Horden deaths inquiry focuses on six weapons licences

image captionThe house in Horden is the subject of a detailed forensic operation

Police investigating the deaths of three women and the man who shot them before killing himself are expected to focus on why he owned six guns.

Michael Atherton, 42, had licences for the firearms despite police revealing they were told three years ago that he had threatened to harm himself.

He shot his partner Susan McGoldrick, her sister Alison Turnbull, 44, and her niece Tanya Turnbull, 24.

Officers found the bodies inside the house in Horden, Co Durham, on Sunday.

Det Supt Paul Goundry said detectives were not looking for anyone else in connection with the deaths of 47-year-old Ms McGoldrick and the two other women.

Three other people managed to escape, including a 19-year-old woman named locally as Laura McGoldrick who escaped from an upstairs window of the building in Greenside Avenue and is believed to have suffered minor injuries.

Police found the victims downstairs in different rooms of the house in Horden near Peterlee.

'Minor contact'

Assistant Chief Constable Michael Banks said Mr Atherton was licensed to own six weapons, three of them shotguns and a further three "section-one" firearms.

The latter required a greater degree of authorisation than a shotgun licence, he said.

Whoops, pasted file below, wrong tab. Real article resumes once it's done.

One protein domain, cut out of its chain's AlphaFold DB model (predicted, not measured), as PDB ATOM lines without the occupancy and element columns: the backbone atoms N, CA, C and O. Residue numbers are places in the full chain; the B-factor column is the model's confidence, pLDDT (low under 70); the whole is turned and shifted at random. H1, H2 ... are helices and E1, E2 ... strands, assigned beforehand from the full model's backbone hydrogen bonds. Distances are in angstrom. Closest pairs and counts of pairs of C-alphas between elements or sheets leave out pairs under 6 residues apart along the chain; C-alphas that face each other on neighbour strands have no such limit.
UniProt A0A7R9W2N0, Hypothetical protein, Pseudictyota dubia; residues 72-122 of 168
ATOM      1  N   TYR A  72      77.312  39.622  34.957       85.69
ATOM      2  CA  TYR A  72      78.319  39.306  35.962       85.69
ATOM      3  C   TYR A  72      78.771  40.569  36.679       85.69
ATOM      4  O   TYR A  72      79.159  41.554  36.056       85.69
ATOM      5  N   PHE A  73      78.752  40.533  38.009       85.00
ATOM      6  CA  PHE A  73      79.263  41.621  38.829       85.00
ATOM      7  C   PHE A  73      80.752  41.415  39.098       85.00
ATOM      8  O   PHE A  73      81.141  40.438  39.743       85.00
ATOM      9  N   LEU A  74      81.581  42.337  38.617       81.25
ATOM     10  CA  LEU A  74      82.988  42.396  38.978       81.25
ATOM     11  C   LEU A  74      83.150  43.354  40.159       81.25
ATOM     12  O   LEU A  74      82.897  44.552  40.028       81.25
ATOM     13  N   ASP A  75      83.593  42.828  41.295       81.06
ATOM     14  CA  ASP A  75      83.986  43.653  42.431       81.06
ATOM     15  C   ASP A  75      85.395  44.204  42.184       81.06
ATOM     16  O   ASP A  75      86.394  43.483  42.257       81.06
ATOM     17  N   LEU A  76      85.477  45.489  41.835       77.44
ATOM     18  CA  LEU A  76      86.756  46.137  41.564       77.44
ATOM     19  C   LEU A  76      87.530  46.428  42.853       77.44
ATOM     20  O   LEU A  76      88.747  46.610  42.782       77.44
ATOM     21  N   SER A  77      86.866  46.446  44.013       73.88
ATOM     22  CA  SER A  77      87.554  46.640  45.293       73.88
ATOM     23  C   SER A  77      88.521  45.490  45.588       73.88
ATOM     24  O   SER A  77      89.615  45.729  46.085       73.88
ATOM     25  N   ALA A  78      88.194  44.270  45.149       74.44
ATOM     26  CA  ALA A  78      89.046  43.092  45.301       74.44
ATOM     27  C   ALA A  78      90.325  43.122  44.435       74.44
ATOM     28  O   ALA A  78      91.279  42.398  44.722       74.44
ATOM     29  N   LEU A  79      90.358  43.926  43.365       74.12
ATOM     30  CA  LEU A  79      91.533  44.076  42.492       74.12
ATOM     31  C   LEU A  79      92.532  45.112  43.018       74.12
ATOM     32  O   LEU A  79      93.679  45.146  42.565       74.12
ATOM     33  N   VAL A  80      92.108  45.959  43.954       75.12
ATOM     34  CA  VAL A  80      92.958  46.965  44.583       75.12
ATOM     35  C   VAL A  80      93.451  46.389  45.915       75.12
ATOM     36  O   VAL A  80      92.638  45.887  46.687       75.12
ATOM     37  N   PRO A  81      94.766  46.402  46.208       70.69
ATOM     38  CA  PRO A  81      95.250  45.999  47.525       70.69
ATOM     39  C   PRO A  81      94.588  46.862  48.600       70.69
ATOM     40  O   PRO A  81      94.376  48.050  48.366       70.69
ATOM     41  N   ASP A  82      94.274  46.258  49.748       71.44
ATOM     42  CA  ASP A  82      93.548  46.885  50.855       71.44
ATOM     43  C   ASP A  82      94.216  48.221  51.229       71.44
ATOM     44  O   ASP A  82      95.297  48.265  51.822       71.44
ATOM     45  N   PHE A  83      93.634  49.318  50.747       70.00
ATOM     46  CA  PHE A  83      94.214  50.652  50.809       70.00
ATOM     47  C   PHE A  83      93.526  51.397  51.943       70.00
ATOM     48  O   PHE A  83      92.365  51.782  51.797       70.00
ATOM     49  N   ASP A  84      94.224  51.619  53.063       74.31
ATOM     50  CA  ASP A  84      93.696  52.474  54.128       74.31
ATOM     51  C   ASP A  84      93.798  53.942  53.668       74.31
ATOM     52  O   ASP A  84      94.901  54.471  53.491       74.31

Mr Atherton had been a member of a gun club in the area but it is not known if he was still an active member.

media captionLabour MP for Easington Grahame Morris: ''People are very much in shock''

"I can confirm that a resident at that address was the lawful holder of shotgun and firearms licences and we cannot confirm at this stage whether any of those weapons that were lawfully held have been used in this," said Mr Banks.

It has also emerged that the Durham force had previously had what has been described as "minor contact" with the family and that as a result, a voluntary referral to the Independent Police Complaints Commission (IPCC) was being made.

The victims had been in a group celebrating the new year in what police have called a "close and very settled community".

'Very traumatic'

Mr Goundry, who described the deaths as "a tragic event", added: "We have four people who died and our thoughts and feelings are with their family and friends at this moment."

Easington Labour MP Grahame Morris described the area as a "very tight-knit former mining community" and said it had been very traumatic for everyone.

He said: "There are a number of big questions that are being raised about the consequences of keeping firearms at home and whether an individual's mental state should be a determining factor in issuing firearms certificates.

"It's easy with the benefit of hindsight of course to be wise after the event but the police have referred the matter to the IPCC who are also going to investigate the matter and hopefully will come forward with some recommendations."

Shooting organisation the British Association for Shooting and Conservation expressed sympathy for the victims' families but warned against any kneejerk reaction.

It said: "There has just been a comprehensive parliamentary review of firearms law in the UK and the facts in this incident need to be firmly established."

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